CORONA & BOWTIE ARCH TRAIL
This hike was recommended to me by a fellow dog mama so it was obviously a priority in the Moab area.
Beginning in a spacious, sandy parking lot and winding it's way through Bootlegger Canyon this two-and-some-change mile hike is the perfect for legs that have been shoved into cramped foot wells of the sedan. You will cross one set of train tracks and I urge you to take note of the fascinating way the trains path was cut out of the monstrous rock. I also urge you to keep track of your footing while doings so as there are many unforgiving plants in this area that would love to leave their marks on your ankles.
You are immediately rewarded with spectacular views of the slickrock that dominates Southern Utah. Sure sure, the arches are the big draw of the area but to be perfectly honest, and kind of opinionated, if you came here with the sole purpose of hunting arches you're missing a lot. Each step I took I felt a different sensation, sometimes I would feel my feet sink into the sand, sometimes the sole of my shoe would slip right off the side of a boulder, and sometimes I would take a cactus needle to the shin. I so enjoyed watching the red sand, remnants of the behemoth sandstone structures that have been pulverized over time, engulf my boots in an eerie cloud of dust with each step. Incredible towers of sandstone towers rocketing toward the sky as if they felt they had no business being on this earth. There was so much to take in it was downright dizzying.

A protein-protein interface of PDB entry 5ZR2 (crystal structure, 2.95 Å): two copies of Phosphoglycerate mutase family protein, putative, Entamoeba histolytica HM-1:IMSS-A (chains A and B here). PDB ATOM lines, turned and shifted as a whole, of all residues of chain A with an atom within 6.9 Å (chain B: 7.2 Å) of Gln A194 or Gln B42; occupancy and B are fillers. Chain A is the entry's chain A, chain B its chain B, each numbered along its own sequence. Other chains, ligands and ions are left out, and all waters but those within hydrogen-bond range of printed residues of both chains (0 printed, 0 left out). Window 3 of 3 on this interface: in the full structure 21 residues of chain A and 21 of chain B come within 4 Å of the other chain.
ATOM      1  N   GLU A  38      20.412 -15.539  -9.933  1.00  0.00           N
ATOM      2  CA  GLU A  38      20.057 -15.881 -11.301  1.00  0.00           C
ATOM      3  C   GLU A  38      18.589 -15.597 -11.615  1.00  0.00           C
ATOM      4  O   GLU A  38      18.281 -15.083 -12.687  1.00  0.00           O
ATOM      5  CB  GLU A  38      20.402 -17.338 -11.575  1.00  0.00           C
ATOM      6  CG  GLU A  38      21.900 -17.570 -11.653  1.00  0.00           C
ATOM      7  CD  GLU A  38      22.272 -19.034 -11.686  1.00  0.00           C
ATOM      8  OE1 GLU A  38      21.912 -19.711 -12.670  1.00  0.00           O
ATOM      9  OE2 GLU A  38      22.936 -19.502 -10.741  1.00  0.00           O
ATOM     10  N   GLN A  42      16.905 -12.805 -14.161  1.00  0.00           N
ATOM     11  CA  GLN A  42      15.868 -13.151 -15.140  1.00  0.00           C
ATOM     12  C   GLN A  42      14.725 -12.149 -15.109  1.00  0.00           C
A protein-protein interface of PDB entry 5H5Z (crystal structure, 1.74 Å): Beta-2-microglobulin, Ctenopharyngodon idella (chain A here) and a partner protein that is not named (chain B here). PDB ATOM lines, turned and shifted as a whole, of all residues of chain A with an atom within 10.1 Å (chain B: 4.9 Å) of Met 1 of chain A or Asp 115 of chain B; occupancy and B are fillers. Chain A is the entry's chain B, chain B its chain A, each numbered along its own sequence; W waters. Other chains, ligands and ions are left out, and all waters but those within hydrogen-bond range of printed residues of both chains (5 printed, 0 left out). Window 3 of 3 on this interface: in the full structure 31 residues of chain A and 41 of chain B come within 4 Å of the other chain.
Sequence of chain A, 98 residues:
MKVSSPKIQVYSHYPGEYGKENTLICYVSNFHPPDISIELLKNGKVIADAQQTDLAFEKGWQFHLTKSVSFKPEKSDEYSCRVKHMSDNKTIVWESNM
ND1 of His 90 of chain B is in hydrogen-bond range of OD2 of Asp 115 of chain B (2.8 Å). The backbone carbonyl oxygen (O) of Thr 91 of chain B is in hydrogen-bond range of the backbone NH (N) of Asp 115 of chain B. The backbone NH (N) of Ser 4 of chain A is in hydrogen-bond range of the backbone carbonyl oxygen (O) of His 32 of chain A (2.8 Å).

On this hike you will find that following the cairns will guide you accurately, except when you reach the plot of land with a cairn graveyard off the side of the trail. Bowtie and Corona Arch come into view at the same time but should both be appreciated close up and separately. Bowtie arch juts from the surrounding rock wall for an open-roof cave of sorts, creating a portal through which you can gaze to the heavens. Corona Arch is a more traditional upside down parabola. Alltrails noted that this trail is moderately trafficked which I found to be accurate, although, unlike in the National Parks such as Arches, you won't have as much trouble finding a clear moment to take photos without dozens of bystanders tying their shoes and adjusting their packs in your way.
I love open trails because I can keep an eye on my off leash dogs as they fluff around, but this did lend to more sun exposure than I would be able to tolerate on a mid Summer day. Should you choose to brave this hike during a scorcher, the muddy waters of the Colorado River are just across the street of the parking lot and would make for a nice post exertion ice bath. There are also several campsites* along the river, I have my eye on site #5 when I return with a tent.
So that's that, an easy out and back with no shortage of photo ops and wonders to behold with the option of taking a dip after your hike. Get out, stretch your legs, and enjoy!
*Information on camping at Gold Bar can be found here: